Growing up and going to school and college in the South, I’m used to instinctively thinking of gravy, biscuits, fried chicken, and “mac’ n cheese” when I hear the term “comfort food.” However, when I think of what I’ve actually considered “comfort food,” throughout my life, one particular item comes to mind: sambar, served with warm basmati rice.
Sambar is a vegetable-based stew that is consumed primarily in South and Central India. The dish is a staple in many homes, but is made differently by families across the world. Vegetables used in the stew vary, but can include carrot, radish, pumpkin, potato, tomato, onions, and okra, among others. Many people eat sambar with rice, while others use it as a sort of dipping sauce for dosa, a crepe eaten through Southern India or ghare, a fried savory snack. My family’s traditional sambar recipe has been passed down from generation to generation, and while each family member that has cooked it has added their own flair to the dish, the basic ingredients have remained similar throughout the years.
When I was growing up and going to school, I felt a major disconnect between the school I attended my family. I never felt comfortable about the foods my family ate at home while attending my very homogenous K-12 prep school. I refused to take any kind of lunch from home, worrying that even if the food wasn’t “Indian,” that there might be some sort of odor of the kitchen in my lunch. That being said, I was the first person to dig into bowls of piping sambar every night and at family gatherings.
This sort of “disconnect” continued until I came to Emory. My first year at the University was my first experience in a truly diverse community. For the first time, I had several other South Asian friends, who shared similar backgrounds and experiences. I felt comfortable talking about foods that I enjoyed, traditions that my family had, and more. One night, when discussing our favorite foods, several friends and I realized that we shared a “love” for sambar. We talked about how differently our families prepared the food, and decided that we could try it ourselves. Almost none of us had any sort of cooking experience, but we head to Patel Brothers, picked up the necessary ingredients, and returned to campus to cook in a communal kitchen.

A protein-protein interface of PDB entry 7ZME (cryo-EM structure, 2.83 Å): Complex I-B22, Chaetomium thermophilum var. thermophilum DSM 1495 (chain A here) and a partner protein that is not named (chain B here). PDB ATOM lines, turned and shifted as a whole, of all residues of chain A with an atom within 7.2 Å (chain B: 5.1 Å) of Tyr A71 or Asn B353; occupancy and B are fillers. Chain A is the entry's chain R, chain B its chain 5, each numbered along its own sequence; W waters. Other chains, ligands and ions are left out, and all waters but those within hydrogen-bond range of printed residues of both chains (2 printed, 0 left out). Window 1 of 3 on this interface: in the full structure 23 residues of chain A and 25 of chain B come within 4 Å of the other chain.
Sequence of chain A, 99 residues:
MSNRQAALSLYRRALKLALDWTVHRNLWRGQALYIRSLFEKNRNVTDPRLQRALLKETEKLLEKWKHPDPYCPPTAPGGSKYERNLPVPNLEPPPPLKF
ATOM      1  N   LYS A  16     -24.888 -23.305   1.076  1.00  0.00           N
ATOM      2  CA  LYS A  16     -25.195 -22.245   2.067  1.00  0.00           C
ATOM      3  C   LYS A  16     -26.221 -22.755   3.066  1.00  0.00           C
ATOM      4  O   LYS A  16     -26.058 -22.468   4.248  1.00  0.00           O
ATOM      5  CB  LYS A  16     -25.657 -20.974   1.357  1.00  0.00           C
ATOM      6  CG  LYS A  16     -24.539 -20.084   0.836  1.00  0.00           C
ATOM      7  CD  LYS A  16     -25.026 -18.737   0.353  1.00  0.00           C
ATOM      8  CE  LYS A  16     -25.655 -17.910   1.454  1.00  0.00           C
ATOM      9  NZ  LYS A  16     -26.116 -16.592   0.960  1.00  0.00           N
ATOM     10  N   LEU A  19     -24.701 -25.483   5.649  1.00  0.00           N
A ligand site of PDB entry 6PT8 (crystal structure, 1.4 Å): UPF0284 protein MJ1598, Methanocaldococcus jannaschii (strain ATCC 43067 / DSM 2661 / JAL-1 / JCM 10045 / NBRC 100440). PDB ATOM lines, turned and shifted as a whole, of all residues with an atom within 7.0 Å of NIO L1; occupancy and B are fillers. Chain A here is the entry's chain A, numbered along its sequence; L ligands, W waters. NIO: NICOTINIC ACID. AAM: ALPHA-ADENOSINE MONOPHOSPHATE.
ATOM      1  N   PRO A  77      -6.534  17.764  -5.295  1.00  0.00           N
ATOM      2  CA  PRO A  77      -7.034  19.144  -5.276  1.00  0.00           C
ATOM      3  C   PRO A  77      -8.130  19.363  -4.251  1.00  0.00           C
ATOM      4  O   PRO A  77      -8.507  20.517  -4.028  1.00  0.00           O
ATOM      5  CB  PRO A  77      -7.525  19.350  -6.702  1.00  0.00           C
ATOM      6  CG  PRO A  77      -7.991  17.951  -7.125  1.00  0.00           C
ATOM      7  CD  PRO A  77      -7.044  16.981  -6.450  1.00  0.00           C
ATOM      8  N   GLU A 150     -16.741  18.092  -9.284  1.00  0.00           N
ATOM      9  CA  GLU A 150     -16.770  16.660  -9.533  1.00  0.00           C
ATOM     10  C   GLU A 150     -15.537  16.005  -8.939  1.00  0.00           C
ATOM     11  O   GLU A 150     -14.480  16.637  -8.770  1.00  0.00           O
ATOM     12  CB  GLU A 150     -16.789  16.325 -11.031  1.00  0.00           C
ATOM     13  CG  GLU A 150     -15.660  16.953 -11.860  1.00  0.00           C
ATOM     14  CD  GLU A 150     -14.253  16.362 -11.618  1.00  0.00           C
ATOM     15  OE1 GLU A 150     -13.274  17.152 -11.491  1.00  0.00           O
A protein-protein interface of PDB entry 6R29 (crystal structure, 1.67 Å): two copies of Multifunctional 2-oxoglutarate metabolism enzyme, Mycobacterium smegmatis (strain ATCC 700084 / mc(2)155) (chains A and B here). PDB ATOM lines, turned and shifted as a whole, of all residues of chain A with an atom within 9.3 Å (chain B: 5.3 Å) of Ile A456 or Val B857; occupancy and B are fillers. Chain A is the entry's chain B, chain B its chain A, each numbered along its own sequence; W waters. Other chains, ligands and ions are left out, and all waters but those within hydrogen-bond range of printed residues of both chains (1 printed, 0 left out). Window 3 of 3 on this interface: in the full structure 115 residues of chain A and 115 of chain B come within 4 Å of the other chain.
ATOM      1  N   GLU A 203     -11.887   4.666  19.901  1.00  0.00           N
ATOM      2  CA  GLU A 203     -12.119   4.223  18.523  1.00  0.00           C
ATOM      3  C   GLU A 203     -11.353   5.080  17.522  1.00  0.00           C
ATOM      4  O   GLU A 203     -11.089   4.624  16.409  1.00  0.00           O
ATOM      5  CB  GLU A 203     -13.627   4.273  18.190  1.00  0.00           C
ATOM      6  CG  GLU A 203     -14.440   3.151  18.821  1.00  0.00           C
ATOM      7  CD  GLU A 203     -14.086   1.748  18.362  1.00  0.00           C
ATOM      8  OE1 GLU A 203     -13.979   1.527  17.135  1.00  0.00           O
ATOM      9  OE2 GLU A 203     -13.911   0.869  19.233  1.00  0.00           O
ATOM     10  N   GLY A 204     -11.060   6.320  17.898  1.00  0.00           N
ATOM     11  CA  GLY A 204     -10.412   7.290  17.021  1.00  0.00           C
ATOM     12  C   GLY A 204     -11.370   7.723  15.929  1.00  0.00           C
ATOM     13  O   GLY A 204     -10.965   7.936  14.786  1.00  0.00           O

While cooking the dish, it was so interesting to hear everyone’s feedback. Some insisted that we throw in okra, while others swore against putting too much carrot. Many thought that the thicker the stew, the better, while others preferred a broth-like dish. When we were finished cooking, we realized we had created a less-than optimal dish. However, it was one that was fused together with traditions and ingredients representing several families, cities, and regions in India.
This experience was special to me not only because it served as an opportunity to connect with my friends and culture, but also because it gave me more insight on how food can serve as a common connecting point. In addition, I gained significantly more appreciation for the process of cooking and specifically preparing ingredients.
- I chose to imitate “Ping An Mien, a Chinese Family Noodle Story” by Susannah Chen
- I chose this piece because I related well to the themes and broad ideas of cooking passed down through families, first-generation American experiences with food native to their family’s homeland, sharing food with others, and more. I also thought it was very well written and easy to read and understand.
- I learned that the culture of the author was very blended. While she identified as Chinese, she was able to blend her American identity into the way she cooked and served her food. In addition, I saw a similarity in that the author became closer to her culture through cooking and the sharing of her food.
- I realized that my culture is very comparable to others, especially surrounding stories about food. While all cultures have many things that are differents, there are common threads that food brings out. Some common themes included sharing, family, assimilation, immigration, and more.
- There are pieces of both Indian and Chinese cultural DNA and while different, I found many more similarities than differences.